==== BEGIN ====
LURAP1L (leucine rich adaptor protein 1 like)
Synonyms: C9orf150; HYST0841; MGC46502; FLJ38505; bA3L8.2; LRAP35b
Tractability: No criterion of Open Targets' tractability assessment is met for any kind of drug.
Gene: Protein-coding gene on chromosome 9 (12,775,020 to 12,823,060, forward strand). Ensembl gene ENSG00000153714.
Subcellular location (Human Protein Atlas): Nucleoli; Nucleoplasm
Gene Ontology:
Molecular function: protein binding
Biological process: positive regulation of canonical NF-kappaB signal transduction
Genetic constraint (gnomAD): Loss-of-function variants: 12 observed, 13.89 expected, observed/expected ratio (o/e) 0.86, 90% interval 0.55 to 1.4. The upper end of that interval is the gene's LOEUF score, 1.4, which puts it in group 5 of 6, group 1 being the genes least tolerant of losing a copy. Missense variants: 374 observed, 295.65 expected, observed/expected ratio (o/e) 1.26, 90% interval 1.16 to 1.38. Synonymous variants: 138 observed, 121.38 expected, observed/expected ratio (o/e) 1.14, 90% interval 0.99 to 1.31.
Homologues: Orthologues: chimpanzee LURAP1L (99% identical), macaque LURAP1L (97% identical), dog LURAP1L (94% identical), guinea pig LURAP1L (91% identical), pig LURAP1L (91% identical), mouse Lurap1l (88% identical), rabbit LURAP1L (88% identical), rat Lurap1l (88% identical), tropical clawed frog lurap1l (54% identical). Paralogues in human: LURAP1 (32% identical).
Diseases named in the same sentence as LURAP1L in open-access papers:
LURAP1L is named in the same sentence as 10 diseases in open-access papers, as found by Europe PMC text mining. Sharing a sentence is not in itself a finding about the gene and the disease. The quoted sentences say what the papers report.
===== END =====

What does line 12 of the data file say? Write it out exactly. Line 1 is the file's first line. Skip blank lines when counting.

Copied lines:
LURAP1L is named in the same sentence as 10 diseases in open-access papers, as found by Europe PMC text mining. Sharing a sentence is not in itself a finding about the gene and the disease. The quoted sentences say what the papers report.